The US health care system consists of a multitude of subsystems with significant variation between states. There is no universal health care coverage, and a significant number of individuals do not have health insurance. Health insurance can be funded by the state (e.g., Medicare), employers, individuals, or a combination thereof.
Government-funded health insurance
- Subdivided into 4 parts: Which parts individuals qualify for determines the extent of coverage.
- Part A: hospital care, for terminal patients, skilled nursing facility care (if services are needed daily after a minimum 3-day stay in a hospital)
- Part B: doctor’s fees; , emergency department visits, diagnostic tests, rehabilitation
- Part C: all services covered by parts A and B, including preventive care
- Part D: prescription drugs
- Jointly funded by the state and federal governments
- Eligibility: individuals with low income
- Coverage: hospital care, laboratory tests, diagnostic tests (such as x-rays), doctors' visits, skilled nursing care, vaccinations, home health care
Eligibility: uninsured children of families with low income, but not low enough to qualify for Medicaid
- Used by more than half of the American population
- It can be employer-sponsored (most common) , college-sponsored, or purchased individually.
- Health care providers are compensated for each individual service provided (e.g., individual laboratory tests, imaging studies, and procedures).
- Incentivizes health care providers to overtreat patients because compensation is based on the quantity of services provided
- Associated with high overall health care costs
- A fixed payment schedule with discounted prices can be negotiated between health care providers and payers (i.e., discounted fee-for-service).
- A health care organization is compensated a fixed amount for all services provided for a clinically-defined episode of care (e.g., , ). Payment is then distributed to the health care providers.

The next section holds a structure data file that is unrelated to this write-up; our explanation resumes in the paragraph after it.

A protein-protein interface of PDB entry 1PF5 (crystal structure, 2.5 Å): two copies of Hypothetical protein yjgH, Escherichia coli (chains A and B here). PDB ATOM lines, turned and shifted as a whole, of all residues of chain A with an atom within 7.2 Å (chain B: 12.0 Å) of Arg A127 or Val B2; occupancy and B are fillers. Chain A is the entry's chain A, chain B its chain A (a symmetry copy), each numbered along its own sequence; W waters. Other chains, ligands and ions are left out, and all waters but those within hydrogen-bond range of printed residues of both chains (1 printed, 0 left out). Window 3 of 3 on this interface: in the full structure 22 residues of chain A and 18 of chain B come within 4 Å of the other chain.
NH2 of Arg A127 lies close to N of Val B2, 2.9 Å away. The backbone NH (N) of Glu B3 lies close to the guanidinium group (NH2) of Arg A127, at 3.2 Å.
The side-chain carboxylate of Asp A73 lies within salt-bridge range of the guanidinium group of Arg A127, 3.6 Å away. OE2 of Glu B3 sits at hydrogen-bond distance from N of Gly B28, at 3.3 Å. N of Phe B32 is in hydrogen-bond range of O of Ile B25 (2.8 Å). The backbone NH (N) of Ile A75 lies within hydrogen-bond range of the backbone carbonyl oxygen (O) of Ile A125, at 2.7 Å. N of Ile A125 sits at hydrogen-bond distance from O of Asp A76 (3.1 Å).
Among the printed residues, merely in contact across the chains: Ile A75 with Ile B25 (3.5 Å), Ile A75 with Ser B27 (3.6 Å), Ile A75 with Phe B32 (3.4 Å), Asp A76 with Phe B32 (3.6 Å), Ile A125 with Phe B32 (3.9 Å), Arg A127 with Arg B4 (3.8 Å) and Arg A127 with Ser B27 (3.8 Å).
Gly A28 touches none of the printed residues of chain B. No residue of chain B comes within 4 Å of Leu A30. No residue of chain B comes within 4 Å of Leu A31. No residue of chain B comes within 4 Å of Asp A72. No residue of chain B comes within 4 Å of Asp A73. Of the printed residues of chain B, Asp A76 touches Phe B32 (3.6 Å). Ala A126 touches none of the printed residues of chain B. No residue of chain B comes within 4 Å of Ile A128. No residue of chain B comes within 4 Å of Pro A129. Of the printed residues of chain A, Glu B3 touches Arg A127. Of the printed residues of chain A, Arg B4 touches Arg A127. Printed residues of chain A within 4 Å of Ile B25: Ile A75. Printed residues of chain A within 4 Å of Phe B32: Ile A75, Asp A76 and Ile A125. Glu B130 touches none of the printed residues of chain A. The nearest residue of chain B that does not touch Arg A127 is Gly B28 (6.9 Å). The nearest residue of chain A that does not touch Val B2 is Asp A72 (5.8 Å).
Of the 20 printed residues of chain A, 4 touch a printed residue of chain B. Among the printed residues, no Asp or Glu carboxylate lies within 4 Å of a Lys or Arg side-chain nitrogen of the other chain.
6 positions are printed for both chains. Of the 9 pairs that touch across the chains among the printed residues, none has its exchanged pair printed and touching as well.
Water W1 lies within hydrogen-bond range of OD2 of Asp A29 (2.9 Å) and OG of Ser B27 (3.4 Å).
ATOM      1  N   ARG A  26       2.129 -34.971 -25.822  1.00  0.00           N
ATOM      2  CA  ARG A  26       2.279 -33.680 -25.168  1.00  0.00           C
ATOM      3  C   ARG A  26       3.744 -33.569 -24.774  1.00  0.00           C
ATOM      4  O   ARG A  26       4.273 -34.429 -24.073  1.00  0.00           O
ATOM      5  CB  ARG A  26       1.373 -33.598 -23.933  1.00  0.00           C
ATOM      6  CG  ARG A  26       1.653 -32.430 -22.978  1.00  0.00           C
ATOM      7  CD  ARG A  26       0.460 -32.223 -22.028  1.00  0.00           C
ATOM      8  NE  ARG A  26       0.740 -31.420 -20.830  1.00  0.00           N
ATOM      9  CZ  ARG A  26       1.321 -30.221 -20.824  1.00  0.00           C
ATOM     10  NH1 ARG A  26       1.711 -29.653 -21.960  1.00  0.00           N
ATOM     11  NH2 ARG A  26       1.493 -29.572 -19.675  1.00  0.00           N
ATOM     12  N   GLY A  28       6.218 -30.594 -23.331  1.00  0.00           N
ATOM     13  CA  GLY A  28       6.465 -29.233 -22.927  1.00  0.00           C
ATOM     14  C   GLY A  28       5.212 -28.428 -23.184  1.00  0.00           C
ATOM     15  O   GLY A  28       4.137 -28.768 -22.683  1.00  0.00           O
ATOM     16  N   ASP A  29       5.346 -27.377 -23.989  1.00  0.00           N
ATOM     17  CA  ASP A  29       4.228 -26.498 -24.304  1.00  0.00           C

- Incentivizes health care providers to deliver efficient care (e.g., health care providers avoid unnecessary procedures)
- Carries the risk that patients will be undertreated because compensation does not rely on the quantity or quality of services provided for each clinically-defined episode of care
- Health care providers are compensated a fixed amount per patient during each payment period, regardless of the actual amount of health care utilized by the patient.
- Incentivizes health care providers to deliver efficient care (e.g., cost-effective preventive health care to avoid larger downstream costs)
- Carries the risk that patients will be undertreated because compensation is not based on the quantity or quality of services provided
Per diem payment
- A health care organization is compensated a fixed amount per patient per day for a specific care service provided, regardless of the actual costs involved in providing services for any particular patient.
- Often used for reimbursement of inpatient services
|Common health insurance plans||Health care delivered through||Coverage||Specialist care||Member costs|
|Health maintenance organization (HMO)|| || || || |
|Preferred provider organization (PPO)|| || || || |
|Point-of-service (POS)|| || || || |
|Exclusive provider organization|| || || || |